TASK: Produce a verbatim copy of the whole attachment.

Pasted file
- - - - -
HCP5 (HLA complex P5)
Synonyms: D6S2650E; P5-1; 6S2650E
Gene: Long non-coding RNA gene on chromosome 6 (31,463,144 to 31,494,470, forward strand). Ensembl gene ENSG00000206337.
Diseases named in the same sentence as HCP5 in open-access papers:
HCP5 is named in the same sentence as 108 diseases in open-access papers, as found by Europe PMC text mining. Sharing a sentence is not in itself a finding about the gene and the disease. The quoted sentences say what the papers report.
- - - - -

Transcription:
HCP5 (HLA complex P5)
Synonyms: D6S2650E; P5-1; 6S2650E
Gene: Long non-coding RNA gene on chromosome 6 (31,463,144 to 31,494,470, forward strand). Ensembl gene ENSG00000206337.
Diseases named in the same sentence as HCP5 in open-access papers:
HCP5 is named in the same sentence as 108 diseases in open-access papers, as found by Europe PMC text mining. Sharing a sentence is not in itself a finding about the gene and the disease. The quoted sentences say what the papers report.